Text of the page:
Monday, 12 December 2011

Shush! I have become an ecumenical bureaucrat

So it has happened. I have become an ecumenical bureaucrat. I suppose I'd like to think I'm a rather unlikely bureaucrat, (though I am a good administrator, that's not the same thing). I suspect my ecumenical skills lie more in ecumenical enthusiasm and ecumenical activism. Maybe I'm a bit of an agitprop ecumenist - both in the sense of agitation and propaganda and in the sense of theatre - wanting to tell the story.
Today in my newly acquired role as bureaucrat I took part for the first time in a national bilateral dialogue meeting between the Roman Catholic Church and the Lutheran and Reformed churches in France. Together with Franck Lemaître o.p. I am "co-secrétaire" to the group. Today I learnt the ropes by looking over his shoulder as he typed over the minutes of the last meeting to begin to create today's minutes! He's obviously an old hand at being a bureaucrat, he also has perfect handwriting and seems to know instinctively when to take notes and when to let the discussion just flow on. Very interesting - and of course writing the notes does give you power to some extent. One of the problems I have at the moment is that years of consecutive interpreting between French and English means that I naturally tend to take notes in the language other than the one being spoken. So I had to make a conscious effort to just take notes today - there isn't too much in English in my jottings, though I did have to shake myself back to the task in hand once or twice: "stop thinking about how to translate that and concentrate on the content".
The group meeting today was newly constituted and set to begin a fresh round of dialogue based on looking at previous ecumenical accords in France relating to marriage and baptism, with a view to providing more up to date guidance - given how much society and the churches have changed over the past 40 years there is real need for this. So there was quite a bit of brainstorming going on, it was a lively and good natured meeting and a privilege to listen in and even contribute to such a group.
One thing that the group also wanted to think about from the outset had to do with "reception" - how will we get the fruits of our reflections and writing to those people who will find it useful. So we are trying to build some thinking about communication into the dialogue from the outset which can't be a bad thing, and may also have some impact on the shape and content of the dialogue. The hope is that the group will be able to work fairly quickly on the tasks it has set itself.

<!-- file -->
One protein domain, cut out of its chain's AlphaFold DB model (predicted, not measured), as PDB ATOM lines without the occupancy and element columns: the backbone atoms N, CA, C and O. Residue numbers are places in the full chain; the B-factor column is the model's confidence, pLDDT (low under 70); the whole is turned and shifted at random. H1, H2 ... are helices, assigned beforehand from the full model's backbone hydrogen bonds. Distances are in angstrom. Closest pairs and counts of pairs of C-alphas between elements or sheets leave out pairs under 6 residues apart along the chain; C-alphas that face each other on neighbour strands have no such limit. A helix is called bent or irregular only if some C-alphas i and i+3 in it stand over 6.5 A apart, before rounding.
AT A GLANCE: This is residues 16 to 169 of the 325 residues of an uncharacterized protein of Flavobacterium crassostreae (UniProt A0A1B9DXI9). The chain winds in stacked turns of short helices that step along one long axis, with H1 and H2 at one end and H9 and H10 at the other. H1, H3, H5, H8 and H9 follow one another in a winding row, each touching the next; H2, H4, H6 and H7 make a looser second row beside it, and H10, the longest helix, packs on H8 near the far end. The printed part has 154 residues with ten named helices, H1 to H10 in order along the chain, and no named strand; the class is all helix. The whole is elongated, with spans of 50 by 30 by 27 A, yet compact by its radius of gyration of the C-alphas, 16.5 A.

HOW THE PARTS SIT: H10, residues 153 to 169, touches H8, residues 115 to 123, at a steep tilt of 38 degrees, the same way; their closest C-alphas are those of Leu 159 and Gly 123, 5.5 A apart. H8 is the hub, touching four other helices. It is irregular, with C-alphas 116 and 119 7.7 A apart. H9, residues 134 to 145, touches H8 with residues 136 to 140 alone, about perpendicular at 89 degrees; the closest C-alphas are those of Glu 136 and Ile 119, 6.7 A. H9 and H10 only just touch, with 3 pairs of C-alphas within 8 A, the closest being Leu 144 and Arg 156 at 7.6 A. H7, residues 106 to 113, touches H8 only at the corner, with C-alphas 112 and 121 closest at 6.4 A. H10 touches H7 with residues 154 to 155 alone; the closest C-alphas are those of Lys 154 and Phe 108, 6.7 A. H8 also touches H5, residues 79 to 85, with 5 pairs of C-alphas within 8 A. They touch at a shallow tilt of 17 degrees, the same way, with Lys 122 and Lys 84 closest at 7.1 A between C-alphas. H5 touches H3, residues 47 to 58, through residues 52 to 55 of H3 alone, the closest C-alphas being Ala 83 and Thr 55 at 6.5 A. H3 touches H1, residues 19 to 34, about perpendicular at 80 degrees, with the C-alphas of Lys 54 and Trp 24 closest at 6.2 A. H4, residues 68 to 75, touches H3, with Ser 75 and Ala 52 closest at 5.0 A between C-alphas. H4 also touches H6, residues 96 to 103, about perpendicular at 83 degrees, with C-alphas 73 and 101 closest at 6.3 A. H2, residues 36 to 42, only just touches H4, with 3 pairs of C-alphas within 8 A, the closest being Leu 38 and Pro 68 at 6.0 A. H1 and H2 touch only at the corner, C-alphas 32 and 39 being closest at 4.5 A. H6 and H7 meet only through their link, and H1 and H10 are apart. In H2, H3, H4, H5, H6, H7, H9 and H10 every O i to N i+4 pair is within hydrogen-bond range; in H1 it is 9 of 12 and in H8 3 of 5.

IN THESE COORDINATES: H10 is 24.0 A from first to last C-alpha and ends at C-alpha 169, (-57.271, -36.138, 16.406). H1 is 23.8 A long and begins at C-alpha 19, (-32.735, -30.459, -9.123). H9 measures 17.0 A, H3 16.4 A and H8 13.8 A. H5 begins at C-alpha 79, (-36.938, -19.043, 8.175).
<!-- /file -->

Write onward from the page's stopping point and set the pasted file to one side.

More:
One of the main reasons for this is that the previous "comité mixte" ended up meeting for around ten years and produced the report pictured here "Discerner le Corps du Christ". This time the comité really hope to meet for less time and to write a shorter report. Seems like a perfect project for an ecumenical activist turned bureaucrat to act as secretary in such circumstances. I started the day rather worried that I wouldn't be up to the task and ended thinking what a real pleasure it had been.

Sunday, 11 December 2011

Ouff! So, perhaps now back to the blog ... of ecumenical springtime ...

Well, this evening it seems to be happening. I seem to feel that I have at last properly arrived in my new "home" in Paris. Finally the internet is working (getting a phone line installed took two months!) and I am actually at home and well enough to contemplate blogging (I've had a nasty bout of bronchitus the past 10 days). Tonight will be the first time in two and a half months that I have slept eight straight nights in my own bed in the flat here and I'm also looking forward to spending every night between now and December 24 in the same place too. Some of the time I've been away from Paris I've of course been in that other bed which is mine (or at least partly mine!) in Ferney Voltaire, but much of the time away has been been visiting local ecumenical groups in different parts of France, on speaking engagements or representing the Fédération Protestante de France (FPF) . Perhaps I should start a special guide to overnight stays and food in some of France's religious houses. So far I would have to say that the delicious mixed vegetable and parsnip soup eaten on a stormy evening in "Douvres la Délivrande" would top my list of delicacies. (The photo of the sky is from there.)
I am also getting the opportunity to pray with other Christians in many different places and this is a particular joy. I must start taking photos of the chapels where we share in these times of silence, song, word and prayer ... sometimes of course the prayers take place just in meeting rooms too. So far my two favourite chapels have been at the Frères de la Campagne in Meaux and at the Domaine St Joseph in Lyon.